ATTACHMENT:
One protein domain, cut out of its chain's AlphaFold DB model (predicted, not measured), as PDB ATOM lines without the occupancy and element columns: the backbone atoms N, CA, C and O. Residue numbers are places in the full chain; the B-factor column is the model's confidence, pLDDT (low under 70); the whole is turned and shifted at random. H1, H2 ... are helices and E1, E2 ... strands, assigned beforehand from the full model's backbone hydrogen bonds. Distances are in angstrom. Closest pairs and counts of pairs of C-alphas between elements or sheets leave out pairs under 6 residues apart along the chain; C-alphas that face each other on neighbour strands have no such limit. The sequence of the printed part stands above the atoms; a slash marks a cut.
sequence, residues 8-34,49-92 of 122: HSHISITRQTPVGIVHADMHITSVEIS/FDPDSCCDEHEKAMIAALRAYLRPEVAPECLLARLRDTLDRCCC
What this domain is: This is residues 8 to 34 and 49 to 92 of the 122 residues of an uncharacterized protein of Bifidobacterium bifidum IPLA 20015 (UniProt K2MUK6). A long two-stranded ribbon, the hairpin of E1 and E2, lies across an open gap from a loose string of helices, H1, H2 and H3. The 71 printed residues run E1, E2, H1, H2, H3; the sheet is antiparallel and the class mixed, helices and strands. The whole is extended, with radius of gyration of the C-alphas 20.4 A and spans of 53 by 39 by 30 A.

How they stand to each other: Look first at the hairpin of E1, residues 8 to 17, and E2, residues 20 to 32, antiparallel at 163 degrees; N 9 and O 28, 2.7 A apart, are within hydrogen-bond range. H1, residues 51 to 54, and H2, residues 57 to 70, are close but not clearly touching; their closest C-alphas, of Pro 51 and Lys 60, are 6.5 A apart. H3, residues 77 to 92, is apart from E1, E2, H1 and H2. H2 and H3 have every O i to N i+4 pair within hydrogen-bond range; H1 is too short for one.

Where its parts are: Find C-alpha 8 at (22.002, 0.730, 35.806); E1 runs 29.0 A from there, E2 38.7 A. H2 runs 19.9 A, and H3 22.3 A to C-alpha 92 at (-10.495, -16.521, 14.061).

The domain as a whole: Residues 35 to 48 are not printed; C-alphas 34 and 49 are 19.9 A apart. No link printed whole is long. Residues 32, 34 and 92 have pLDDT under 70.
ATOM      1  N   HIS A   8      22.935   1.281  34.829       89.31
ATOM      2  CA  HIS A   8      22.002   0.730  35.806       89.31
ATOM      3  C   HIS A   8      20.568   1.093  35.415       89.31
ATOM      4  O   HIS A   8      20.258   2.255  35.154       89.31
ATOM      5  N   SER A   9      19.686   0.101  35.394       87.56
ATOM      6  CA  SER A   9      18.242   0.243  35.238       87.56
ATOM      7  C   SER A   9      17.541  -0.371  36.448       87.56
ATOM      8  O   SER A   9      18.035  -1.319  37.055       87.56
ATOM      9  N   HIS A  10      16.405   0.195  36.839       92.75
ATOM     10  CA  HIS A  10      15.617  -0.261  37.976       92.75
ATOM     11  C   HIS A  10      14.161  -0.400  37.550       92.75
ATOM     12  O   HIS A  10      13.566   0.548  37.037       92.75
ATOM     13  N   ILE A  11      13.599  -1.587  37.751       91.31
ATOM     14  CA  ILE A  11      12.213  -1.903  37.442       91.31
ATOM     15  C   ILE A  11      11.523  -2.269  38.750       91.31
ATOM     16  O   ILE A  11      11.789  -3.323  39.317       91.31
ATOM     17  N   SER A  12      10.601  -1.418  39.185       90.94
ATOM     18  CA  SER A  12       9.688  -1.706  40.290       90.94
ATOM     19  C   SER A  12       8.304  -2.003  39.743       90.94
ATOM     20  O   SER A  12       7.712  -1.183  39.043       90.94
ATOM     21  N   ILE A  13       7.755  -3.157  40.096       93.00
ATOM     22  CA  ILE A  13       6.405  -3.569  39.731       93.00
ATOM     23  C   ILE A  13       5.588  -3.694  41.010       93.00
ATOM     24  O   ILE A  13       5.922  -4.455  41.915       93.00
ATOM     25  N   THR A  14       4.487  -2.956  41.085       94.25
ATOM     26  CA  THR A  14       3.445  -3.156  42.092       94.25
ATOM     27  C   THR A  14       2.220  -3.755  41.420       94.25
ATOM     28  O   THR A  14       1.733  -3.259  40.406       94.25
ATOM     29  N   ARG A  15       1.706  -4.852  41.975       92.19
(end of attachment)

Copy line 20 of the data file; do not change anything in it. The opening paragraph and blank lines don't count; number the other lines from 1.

ATOM     15  C   ILE A  11      11.523  -2.269  38.750       91.31